November 18, 2022
The passing of health and safety champion, Michael Pertschuk concludes a life offering many lessons for members of Congress and their staff. Pertschuk, a Yale Law graduate, was the key staffer for the powerful Chairman of the Senate Commerce Committee, Warren Magnuson (D-WA), for fifteen years. In 1977 President Carter appointed him to become Chairman of the Federal Trade Commission.
Pertschuk was a brilliant strategist, organizer and human relations genius while he was reshaping the Commerce Committee into the “Grand Central Station” of consumer protection. Together with his senior staffer, Jerry Grinstein, they persuaded Magnuson to decentralize the work of the Commerce Committee into active subcommittees pursuing different reforms with widely publicized public hearings. This broadened the range of the Committee enormously and provided openings for highly motivated young lawyers whom Pertschuk recruited for these Subcommittees. Their production towered over the Committee’s successors today.
In less than a decade, today’s framework for consumer protection was passed over the opposition of industry lobbyists who, unlike today, knew defeat at the hands of these public servants and energized lawmakers. First came the auto and highway safety bills (1966) then the meat and poultry inspection bills, the flammable fabrics and gas pipeline safety bills, followed by the creation of the Consumer Product Safety Commission and the Safe Drinking Water Act of 1974. Pertschuk not only was the sine qua non inside forces guiding these bills into law, but he fended off corporate lobbyists by giving them access to the Committee staff. He brilliantly maneuvered the Senate-passed bills through the less reliable House of Representatives.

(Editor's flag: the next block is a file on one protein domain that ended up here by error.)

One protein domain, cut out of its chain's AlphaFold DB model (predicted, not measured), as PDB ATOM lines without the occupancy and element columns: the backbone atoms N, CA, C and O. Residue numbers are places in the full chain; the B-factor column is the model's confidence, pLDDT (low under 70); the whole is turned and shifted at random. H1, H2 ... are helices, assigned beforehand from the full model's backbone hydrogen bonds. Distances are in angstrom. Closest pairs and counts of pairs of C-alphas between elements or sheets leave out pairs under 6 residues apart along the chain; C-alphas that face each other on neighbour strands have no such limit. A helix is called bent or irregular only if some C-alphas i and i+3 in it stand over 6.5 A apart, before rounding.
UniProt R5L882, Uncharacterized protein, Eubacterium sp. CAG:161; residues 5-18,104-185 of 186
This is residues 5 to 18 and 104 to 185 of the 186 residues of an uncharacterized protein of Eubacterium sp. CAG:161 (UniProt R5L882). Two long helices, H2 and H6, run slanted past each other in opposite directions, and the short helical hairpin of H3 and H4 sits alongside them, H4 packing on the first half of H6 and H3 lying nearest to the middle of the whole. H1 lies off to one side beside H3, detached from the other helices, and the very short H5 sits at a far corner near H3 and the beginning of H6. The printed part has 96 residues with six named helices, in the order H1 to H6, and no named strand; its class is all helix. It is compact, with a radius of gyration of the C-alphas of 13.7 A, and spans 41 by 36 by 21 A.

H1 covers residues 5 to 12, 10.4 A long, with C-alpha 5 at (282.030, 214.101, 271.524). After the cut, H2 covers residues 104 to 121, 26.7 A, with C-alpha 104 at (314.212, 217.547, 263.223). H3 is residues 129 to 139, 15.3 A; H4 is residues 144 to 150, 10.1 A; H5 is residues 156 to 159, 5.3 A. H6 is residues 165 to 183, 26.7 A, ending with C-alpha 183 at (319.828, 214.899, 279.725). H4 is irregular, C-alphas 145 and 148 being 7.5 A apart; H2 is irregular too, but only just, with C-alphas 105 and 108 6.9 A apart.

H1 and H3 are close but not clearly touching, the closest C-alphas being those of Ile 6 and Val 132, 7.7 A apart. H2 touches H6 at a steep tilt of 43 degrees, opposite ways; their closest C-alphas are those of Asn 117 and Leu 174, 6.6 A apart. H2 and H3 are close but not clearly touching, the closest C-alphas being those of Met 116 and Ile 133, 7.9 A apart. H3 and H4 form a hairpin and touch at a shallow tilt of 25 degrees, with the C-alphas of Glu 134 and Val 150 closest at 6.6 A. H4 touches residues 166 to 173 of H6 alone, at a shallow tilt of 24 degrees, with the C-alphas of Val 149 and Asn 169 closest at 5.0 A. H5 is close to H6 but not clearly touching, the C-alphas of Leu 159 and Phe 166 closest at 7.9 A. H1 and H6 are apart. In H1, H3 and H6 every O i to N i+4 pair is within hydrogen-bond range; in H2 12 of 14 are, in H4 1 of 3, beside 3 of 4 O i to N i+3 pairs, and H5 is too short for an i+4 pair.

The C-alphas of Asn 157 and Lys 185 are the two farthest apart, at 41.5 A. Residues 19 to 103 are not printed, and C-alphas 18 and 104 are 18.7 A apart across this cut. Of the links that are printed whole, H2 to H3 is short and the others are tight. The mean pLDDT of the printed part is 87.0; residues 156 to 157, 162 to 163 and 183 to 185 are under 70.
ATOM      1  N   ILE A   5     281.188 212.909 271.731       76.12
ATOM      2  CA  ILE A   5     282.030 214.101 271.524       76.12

Moving over to the FTC, Pertschuk pioneered the cause of protecting children from cruel and deceptive advertising by the likes of the junk food industry and his opening of investigations into the insurance industry brought on him the ire of the corporate-indentured Congress to block his endeavors. He also ignited the anti-tobacco industry movement on Capitol Hill and later traveled the world motivating other countries to do the same.
Never discouraged, after leaving the Commission in 1984, he and two colleagues started the Citizen Advocacy Center to train hundreds of young people in the skills, stamina and horizons of a deliberative democratic society.
Witnessing the decay of people-centered attention by Capitol Hill, the concentration of power away from chairs of committees by the top leadership and the diminishing of a shrunken Congressional staff to hand-holding, Pertschuk wrote the exceptional memoir in 2017 titled When the Senate Worked for Us (Vanderbilt University Press). In his mid-eighties, he came to Washington from his home in Santa Fe to publicize his book directly within Congress. His only meeting was with Cong. David Price (D-NC), who as a Yale graduate student authored the history of the Commerce Committees for our Congress Project in 1975 (Grossman Publishers). The rest of Capitol Hill couldn’t be bothered to hear out this great American about Congress then as compared to what Congress has now become: a degraded, incommunicado political cocoon mired in the Internet Gulag.
To sum up so inadequately: Michael Pertschuk was the most gentle, kind, ferocious, strategic consumer advocate leading a Congressional staff in American history. For these breakthroughs, he was called the “101st Senator.”